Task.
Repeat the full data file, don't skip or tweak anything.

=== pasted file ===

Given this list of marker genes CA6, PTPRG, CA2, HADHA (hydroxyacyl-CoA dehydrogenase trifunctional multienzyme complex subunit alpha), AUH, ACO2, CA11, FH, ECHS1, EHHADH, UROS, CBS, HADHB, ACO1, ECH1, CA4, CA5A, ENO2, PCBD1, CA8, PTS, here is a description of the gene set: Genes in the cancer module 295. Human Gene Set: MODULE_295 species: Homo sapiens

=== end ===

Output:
Given this list of marker genes CA6, PTPRG, CA2, HADHA (hydroxyacyl-CoA dehydrogenase trifunctional multienzyme complex subunit alpha), AUH, ACO2, CA11, FH, ECHS1, EHHADH, UROS, CBS, HADHB, ACO1, ECH1, CA4, CA5A, ENO2, PCBD1, CA8, PTS, here is a description of the gene set: Genes in the cancer module 295. Human Gene Set: MODULE_295 species: Homo sapiens